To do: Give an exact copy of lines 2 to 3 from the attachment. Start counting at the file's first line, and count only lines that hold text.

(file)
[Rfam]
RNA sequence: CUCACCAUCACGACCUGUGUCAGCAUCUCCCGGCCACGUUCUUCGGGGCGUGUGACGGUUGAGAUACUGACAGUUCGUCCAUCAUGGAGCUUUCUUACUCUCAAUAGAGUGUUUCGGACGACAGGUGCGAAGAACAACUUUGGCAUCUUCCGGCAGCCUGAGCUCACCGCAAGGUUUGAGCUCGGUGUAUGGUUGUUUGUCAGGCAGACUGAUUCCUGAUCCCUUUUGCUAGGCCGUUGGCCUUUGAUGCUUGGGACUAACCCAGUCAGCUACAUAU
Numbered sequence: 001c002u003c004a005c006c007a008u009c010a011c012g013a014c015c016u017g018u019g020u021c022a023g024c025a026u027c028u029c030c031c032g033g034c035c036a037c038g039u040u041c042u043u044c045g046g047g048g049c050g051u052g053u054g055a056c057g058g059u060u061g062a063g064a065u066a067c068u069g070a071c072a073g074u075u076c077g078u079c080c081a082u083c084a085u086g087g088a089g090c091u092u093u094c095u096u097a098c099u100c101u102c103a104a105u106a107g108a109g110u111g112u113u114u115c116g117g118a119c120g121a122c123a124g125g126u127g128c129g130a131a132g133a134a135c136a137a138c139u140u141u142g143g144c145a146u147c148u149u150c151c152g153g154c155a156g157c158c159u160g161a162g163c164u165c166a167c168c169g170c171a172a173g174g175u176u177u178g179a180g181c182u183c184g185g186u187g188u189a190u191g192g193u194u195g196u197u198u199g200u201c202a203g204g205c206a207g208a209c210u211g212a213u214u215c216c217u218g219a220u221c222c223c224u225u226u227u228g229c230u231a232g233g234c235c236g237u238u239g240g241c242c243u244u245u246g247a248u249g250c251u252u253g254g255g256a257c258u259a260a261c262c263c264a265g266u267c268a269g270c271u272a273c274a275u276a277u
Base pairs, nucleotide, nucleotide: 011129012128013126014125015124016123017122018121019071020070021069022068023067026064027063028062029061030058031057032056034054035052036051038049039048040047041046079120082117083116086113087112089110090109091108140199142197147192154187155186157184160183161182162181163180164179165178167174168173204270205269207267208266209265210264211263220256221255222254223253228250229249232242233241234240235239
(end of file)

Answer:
RNA sequence: CUCACCAUCACGACCUGUGUCAGCAUCUCCCGGCCACGUUCUUCGGGGCGUGUGACGGUUGAGAUACUGACAGUUCGUCCAUCAUGGAGCUUUCUUACUCUCAAUAGAGUGUUUCGGACGACAGGUGCGAAGAACAACUUUGGCAUCUUCCGGCAGCCUGAGCUCACCGCAAGGUUUGAGCUCGGUGUAUGGUUGUUUGUCAGGCAGACUGAUUCCUGAUCCCUUUUGCUAGGCCGUUGGCCUUUGAUGCUUGGGACUAACCCAGUCAGCUACAUAU
Numbered sequence: 001c002u003c004a005c006c007a008u009c010a011c012g013a014c015c016u017g018u019g020u021c022a023g024c025a026u027c028u029c030c031c032g033g034c035c036a037c038g039u040u041c042u043u044c045g046g047g048g049c050g051u052g053u054g055a056c057g058g059u060u061g062a063g064a065u066a067c068u069g070a071c072a073g074u075u076c077g078u079c080c081a082u083c084a085u086g087g088a089g090c091u092u093u094c095u096u097a098c099u100c101u102c103a104a105u106a107g108a109g110u111g112u113u114u115c116g117g118a119c120g121a122c123a124g125g126u127g128c129g130a131a132g133a134a135c136a137a138c139u140u141u142g143g144c145a146u147c148u149u150c151c152g153g154c155a156g157c158c159u160g161a162g163c164u165c166a167c168c169g170c171a172a173g174g175u176u177u178g179a180g181c182u183c184g185g186u187g188u189a190u191g192g193u194u195g196u197u198u199g200u201c202a203g204g205c206a207g208a209c210u211g212a213u214u215c216c217u218g219a220u221c222c223c224u225u226u227u228g229c230u231a232g233g234c235c236g237u238u239g240g241c242c243u244u245u246g247a248u249g250c251u252u253g254g255g256a257c258u259a260a261c262c263c264a265g266u267c268a269g270c271u272a273c274a275u276a277u